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By Los Angeles Times | October 11, 1990
"Cinema Paradiso," the sentimental Italian film that celebrates moviegoing, could become the highest-grossing foreign-language film of the past decade. A spokeswoman for Miramax Films says ''Cinema Paradiso'' has sold more than $9.5 million worth of tickets. "My Life as a Dog" (1987) grossed $8.3 million, and "Das Boot" (1982) topped $10 million.
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ENTERTAINMENT
June 24, 2010
If you go Little Italy Open Air Film Festival Details: Located at corner of High and Stiles streets on Friday nights. Music starts at 7 p.m.; films screen at 9 p.m. Free. littleitalymd.com. July 2: "Moonstruck" July 9: "Bread and Tulips" July 16: "Tea With Mussolini" July 23: "Big Night" July 30: "It Started in Naples" Aug. 6: "The Italian Job" Aug. 13: "My House in Umbria" Aug. 20: "When in Rome" Aug. 27: "Cinema Paradiso" Flicks From the Hill Details: Takes place at 9 p.m. Thursdays at the American Visionary Art Museum, 800 Key Highway.
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By Chris Kaltenbach and Chris Kaltenbach,chris.kaltenbach@baltsun.com | August 28, 2009
This year's free Little Italy Open Air Film Festival concludes tonight in the same way it has concluded almost every year since 1999: with a screening of Giuseppe Tornatore's 1988 "Cinema Paradiso," the story of a young boy growing up in a small Italian town, where his only real friends are the man who runs the local movie theater and the films he shows. Graceful and poignant, with an understanding of both the magic of the movies and the romanticism of a childhood recalled years later, "Paradiso" is a crowd-pleaser of the first order.
FEATURES
By Chris Kaltenbach and Chris Kaltenbach,chris.kaltenbach@baltsun.com | August 28, 2009
This year's free Little Italy Open Air Film Festival concludes tonight in the same way it has concluded almost every year since 1999: with a screening of Giuseppe Tornatore's 1988 "Cinema Paradiso," the story of a young boy growing up in a small Italian town, where his only real friends are the man who runs the local movie theater and the films he shows. Graceful and poignant, with an understanding of both the magic of the movies and the romanticism of a childhood recalled years later, "Paradiso" is a crowd-pleaser of the first order.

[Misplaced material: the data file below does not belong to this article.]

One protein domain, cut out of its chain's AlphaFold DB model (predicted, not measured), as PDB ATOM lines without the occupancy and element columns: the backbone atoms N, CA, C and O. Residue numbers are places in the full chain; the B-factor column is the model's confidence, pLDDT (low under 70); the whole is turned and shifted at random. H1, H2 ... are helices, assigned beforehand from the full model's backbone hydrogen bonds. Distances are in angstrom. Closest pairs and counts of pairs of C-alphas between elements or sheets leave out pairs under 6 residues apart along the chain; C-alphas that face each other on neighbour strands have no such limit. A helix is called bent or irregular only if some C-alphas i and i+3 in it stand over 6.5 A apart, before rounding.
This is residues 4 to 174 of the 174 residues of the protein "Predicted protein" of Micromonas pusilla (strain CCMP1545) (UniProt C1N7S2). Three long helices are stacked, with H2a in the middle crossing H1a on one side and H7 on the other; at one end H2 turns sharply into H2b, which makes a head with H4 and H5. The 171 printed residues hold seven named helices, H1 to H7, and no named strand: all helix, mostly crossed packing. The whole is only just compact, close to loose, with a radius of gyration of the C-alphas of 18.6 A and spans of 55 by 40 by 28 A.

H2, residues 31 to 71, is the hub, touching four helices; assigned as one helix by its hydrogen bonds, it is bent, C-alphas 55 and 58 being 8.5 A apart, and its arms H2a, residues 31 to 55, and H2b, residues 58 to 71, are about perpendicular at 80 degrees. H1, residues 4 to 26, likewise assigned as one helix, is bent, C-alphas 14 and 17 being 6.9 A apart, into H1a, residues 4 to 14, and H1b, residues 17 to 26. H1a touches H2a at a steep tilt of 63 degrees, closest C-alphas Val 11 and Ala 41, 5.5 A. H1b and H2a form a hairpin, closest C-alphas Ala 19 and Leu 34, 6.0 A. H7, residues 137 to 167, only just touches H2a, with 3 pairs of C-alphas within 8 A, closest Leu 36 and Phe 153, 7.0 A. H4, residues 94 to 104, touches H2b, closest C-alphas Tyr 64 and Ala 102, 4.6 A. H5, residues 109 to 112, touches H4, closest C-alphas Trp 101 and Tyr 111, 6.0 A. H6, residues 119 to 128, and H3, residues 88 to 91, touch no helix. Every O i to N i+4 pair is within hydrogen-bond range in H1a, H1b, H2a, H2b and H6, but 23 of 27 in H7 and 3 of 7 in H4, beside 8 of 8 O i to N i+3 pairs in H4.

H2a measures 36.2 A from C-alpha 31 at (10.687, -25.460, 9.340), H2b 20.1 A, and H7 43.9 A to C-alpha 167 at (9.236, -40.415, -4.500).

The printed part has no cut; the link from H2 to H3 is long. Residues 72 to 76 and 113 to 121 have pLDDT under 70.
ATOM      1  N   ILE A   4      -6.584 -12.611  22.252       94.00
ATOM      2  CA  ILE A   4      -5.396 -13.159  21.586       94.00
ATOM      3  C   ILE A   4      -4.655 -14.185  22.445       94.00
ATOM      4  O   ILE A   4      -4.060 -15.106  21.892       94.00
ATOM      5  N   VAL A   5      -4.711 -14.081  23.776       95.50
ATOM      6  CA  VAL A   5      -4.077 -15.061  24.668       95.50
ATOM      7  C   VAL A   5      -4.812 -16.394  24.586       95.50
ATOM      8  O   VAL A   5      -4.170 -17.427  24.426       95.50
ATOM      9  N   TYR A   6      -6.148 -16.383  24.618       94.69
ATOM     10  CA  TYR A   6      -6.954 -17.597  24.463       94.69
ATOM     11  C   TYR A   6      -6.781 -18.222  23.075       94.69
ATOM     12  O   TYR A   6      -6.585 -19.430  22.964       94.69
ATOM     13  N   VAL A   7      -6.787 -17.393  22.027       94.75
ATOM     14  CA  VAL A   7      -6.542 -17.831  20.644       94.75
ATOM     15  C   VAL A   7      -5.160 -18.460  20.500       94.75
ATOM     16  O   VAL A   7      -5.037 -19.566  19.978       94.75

ENTERTAINMENT
By Ann Hornaday | September 24, 2000
The Little Italy Open-Air Film Festival will wrap up another stellar season on Friday with their traditional final screening, "Cinema Paradiso," Giuseppe Tornatore's 1989 film about the memories of a middle-aged man who fell in love with the movies in a small town in Italy. One of the most charming scenes in the film is when an audience gasps in wonder as a movie is projected on an outside screen; the Little Italy festival provides a magical opportunity to experience the wonder firsthand.
FEATURES
By Judith Michaelson and Judith Michaelson,Los Angeles Times | August 25, 1991
Director Giuseppe Tornatore has interrupted his translator, picking up on a seemingly minor term: "Il cinema. . . ."Not the movie business, he corrects. Movies.It is not a minor point, of course. This is, after all, the man who made "Cinema Paradiso," his semi-autobiographical movie about the love of movies, all kinds of movies. Remember little Toto growing up in postwar Sicily, who fell asleep as an altar boy at Mass but crossed himself in awe before entering the movie projection booth?"In two years, I lived everything that you can experience in making a movie," says the director, referring to "Paradiso," which was "un grandissimo flop" in Italy.
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By Stephen Wigler | August 22, 1991
None of the sobs that shook the Charles Theatre last year during the record-breaking run of "Cinema Paradiso" were mine. I thought that tear-jerker of a movie, with its clumsily told and over-long narrative, was filled with every cliche of Italian filmmaking.I dislike Giuseppe Tornatore's "Everybody's Fine," which opens today at the Charles, even more than his "Cinema Paradiso," and this time I think I'll have some company.Matteo Scuro (the great Marcello Mastroianni in a role that makes him look absurd behind fishbowl-thick eyeglasses)